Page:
One day, I was about 13, we could hear the neighbor’s lawnmower. Dad was at work, and mom and I were in the house. A little later, I noticed Al, our neighbor, mowing our yard. This act of kindness started events over the next few days, usually only found in sitcoms.
When I brought to my mother’s attention that Al was mowing the grass, she exclaimed, “What’s he doing?” and went to the window to investigate.
Mom rushes outside, asking Al why he was mowing our yard, and explaining to him, that his generosity was unnecessary.
“Oh, Mildred, it ain’t nothing. The weather is beautiful, and I’ve got nothing else to do, our yards are attached. I just kept going, no real reason to stop.”
The rest of the evening, my mom was obviously on edge. She was fidgeting with her hands; every few minutes, she would get up and looked at what Al was doing. After Al finished, she continued to look out the windows from time to time.
Mom was usually in bed when Dad came home from work, but not the night of the Great Al Mowing Crisis. The conversation went something like this –
“Why are you still up, is something wrong?”
“Al mowed our grass.”
“I thought it looked better than when I left.”
“What are we going to do?”
“Did you thank him?”
“Yes, I thanked him. I told him he didn’t have to do this, but he just kept going. So what are we going to do?”
“Next time I see him, I’ll tell him thank you.”
“No Clyde, he has done something for us, now we have to do something for him.”
As far as Al and Dad were concerned, the “thank you” was enough. However, mom spent the next couple of weeks trying to repay Al’s enjoyment of the outdoors that turned into our freshly mowed lawn.
She cooked them a pot of homemade noodles; she offered to walk their dog (they did not even walk their dog, he was just a little indoor mutt that ran around the yard sometimes), she went outside and played with Al’s children. Mom felt obligated to show some kindness to Al and his family because of Al’s kind gesture.
Christian, have you ever felt toward Jesus like my mother felt toward Al? Do you think of doing things for Him because of what He has done for you?
We can never do enough to pay Jesus back for dying on the cross for us, but gratitude often comes with a desire to do something in return.
Put the following verses together.
1 John 4:19, “We love him, because he first loved us.”
John 14:15, “If ye love me, keep my commandments.”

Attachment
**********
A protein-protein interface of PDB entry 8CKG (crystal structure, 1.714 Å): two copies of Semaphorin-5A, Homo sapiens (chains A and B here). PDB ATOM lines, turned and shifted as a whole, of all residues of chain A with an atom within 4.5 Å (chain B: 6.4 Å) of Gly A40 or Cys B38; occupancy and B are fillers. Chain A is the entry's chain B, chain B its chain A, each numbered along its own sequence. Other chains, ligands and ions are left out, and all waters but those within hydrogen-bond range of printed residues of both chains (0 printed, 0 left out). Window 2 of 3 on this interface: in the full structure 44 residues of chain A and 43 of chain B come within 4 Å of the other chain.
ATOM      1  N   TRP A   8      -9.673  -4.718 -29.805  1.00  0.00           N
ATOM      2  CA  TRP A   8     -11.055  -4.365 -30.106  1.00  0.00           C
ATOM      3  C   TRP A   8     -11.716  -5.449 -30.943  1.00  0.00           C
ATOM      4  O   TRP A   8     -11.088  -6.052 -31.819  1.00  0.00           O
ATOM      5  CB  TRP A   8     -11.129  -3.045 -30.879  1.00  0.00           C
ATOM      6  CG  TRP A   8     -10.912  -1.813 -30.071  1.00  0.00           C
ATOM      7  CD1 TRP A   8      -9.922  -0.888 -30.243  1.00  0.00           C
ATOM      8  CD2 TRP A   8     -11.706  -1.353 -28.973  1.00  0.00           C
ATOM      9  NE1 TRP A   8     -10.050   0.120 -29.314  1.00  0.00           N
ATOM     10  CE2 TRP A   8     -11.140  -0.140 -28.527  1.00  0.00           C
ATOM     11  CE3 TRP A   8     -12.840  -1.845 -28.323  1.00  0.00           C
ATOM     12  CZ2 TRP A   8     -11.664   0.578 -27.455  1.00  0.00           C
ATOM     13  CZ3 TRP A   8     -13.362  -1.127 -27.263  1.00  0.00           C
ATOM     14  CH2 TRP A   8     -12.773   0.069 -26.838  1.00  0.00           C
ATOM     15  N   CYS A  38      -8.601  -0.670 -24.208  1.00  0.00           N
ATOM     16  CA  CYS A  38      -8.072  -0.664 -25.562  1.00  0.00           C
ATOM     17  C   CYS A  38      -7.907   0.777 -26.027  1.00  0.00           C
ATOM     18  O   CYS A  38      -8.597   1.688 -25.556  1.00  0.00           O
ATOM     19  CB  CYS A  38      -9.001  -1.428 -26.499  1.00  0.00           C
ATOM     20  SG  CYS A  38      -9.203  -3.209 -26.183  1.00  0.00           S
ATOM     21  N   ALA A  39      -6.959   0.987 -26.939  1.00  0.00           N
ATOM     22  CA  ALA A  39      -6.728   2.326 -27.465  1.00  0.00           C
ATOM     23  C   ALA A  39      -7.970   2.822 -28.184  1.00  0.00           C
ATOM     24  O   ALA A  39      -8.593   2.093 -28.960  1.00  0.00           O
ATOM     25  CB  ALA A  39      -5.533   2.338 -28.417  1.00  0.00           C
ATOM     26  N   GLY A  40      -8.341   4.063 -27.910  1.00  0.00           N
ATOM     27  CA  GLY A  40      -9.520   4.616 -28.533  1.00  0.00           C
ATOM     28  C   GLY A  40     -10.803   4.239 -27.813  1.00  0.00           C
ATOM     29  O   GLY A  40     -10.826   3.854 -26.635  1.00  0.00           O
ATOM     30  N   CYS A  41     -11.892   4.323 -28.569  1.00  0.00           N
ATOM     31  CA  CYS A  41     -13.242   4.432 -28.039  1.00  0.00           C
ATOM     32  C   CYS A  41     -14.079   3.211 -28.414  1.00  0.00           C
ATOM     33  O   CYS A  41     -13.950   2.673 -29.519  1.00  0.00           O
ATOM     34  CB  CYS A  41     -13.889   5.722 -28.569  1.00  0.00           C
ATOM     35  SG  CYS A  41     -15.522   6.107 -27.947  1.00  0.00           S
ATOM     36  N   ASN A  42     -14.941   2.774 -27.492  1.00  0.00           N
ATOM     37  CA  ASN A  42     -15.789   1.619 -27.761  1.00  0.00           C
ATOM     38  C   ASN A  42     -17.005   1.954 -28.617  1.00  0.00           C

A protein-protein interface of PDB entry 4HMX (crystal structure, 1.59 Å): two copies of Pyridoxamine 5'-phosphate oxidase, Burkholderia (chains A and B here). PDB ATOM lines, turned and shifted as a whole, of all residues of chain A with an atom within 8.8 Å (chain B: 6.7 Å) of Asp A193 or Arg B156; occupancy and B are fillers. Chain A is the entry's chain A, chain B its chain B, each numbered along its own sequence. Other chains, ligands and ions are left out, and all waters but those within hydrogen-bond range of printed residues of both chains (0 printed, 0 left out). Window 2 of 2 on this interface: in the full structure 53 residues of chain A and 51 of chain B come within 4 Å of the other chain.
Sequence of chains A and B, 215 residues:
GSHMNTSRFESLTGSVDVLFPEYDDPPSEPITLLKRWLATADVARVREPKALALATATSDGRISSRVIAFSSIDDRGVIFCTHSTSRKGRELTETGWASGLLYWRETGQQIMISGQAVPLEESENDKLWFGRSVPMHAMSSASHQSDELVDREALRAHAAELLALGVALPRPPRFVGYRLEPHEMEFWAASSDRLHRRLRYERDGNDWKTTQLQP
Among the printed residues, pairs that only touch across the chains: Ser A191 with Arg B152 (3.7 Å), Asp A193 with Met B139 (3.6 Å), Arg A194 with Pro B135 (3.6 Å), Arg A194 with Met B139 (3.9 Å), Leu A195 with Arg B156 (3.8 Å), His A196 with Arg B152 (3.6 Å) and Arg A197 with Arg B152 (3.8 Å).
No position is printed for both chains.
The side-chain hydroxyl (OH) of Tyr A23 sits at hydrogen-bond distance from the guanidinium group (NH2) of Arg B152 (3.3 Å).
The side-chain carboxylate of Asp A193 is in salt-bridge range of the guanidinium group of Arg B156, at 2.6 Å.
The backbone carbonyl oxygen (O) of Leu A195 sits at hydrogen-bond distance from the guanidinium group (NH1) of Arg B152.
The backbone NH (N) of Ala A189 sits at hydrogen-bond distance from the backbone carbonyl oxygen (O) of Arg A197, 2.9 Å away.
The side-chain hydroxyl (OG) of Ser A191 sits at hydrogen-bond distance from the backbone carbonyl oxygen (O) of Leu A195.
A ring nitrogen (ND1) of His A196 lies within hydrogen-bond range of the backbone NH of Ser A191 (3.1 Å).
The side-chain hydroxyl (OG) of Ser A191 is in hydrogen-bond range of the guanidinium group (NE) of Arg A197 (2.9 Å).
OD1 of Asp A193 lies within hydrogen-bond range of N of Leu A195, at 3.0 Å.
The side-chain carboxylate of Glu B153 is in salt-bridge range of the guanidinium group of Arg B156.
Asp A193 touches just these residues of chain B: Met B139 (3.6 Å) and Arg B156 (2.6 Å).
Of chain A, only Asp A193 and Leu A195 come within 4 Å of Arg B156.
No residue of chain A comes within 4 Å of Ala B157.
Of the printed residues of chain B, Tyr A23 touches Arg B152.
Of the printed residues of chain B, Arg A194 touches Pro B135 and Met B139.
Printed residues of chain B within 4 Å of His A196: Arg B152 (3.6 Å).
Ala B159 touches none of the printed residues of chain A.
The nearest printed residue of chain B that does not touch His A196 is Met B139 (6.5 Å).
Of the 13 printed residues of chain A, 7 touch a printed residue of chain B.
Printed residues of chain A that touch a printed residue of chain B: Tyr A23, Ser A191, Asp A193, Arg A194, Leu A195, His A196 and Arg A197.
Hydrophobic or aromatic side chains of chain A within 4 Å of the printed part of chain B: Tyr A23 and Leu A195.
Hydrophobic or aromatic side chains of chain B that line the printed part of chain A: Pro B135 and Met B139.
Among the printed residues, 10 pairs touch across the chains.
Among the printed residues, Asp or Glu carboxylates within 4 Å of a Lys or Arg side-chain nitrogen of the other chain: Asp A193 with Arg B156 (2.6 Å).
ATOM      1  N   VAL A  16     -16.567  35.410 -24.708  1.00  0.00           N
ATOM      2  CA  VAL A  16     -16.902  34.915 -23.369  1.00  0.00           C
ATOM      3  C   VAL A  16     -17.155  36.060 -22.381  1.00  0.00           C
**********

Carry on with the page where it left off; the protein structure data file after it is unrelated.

A desire of every Christian will be a desire to serve Christ. Because we love Him, because of a feeling of gratitude for washing our sins away, redeeming our souls, His forgiveness, and countless other things compel our hearts to serve Him.
Seriously ask yourself, “What am I doing for Jesus?” If you answer yourself with a set of blank stares, much stammering, or if the best you can come up with is, “I go to church sometimes” then you may be more like my dad with Al; say thank you, that is enough. However, there are times our hearts and spirits tell us, “Thank you is not enough.” Christian, Jesus saved your souls, washed your sins away with His blood, has promised a home in heaven for eternity to
you, He answers your prayers, and gets you through each day; yes, He deserves far more than a “thank you.”
If you conclude, your Christianity is more self-centered that Christ-centered, please do the following things.
1. Tell Jesus you have been more self-centered than Christ-centered. This acknowledgment is a confession of sin. By doing this, you are acknowledging the problem and expressing a desire for a solution.
2. Start praying and reading your Bible every day.
3. Ask Jesus where and how He wants you to serve. When you are in church, look around, look for any needs. Is one of the classes overly large, and a second teacher could make two classes of more manageable size? Do not worry too much about your talent; Christ will give you what you need if it is what He wants you to accomplish (Philippians 4:13). Maybe it is something outside of the church, but look, look all around for opportunities to serve Christ.
4. Turn your life into Romans 12:1-2.
To sum it all up — Al mowed the grass, Jesus died for your sins, both deserved to have something done for them.
Preacher Johnson is pastor of Countryside Baptist Church in Parke County Indiana. Email: firstname.lastname@example.org. Website: www.preacherjohnson.com. E-book: http://www.amazon.com/dp/B00TUJTV2A If you email, inform me where you have seen Preacher’s Point. Viewpoints expressed in the article are the work of the author. The Daily Advocate does not endorse these viewpoints or the independent activities of the author.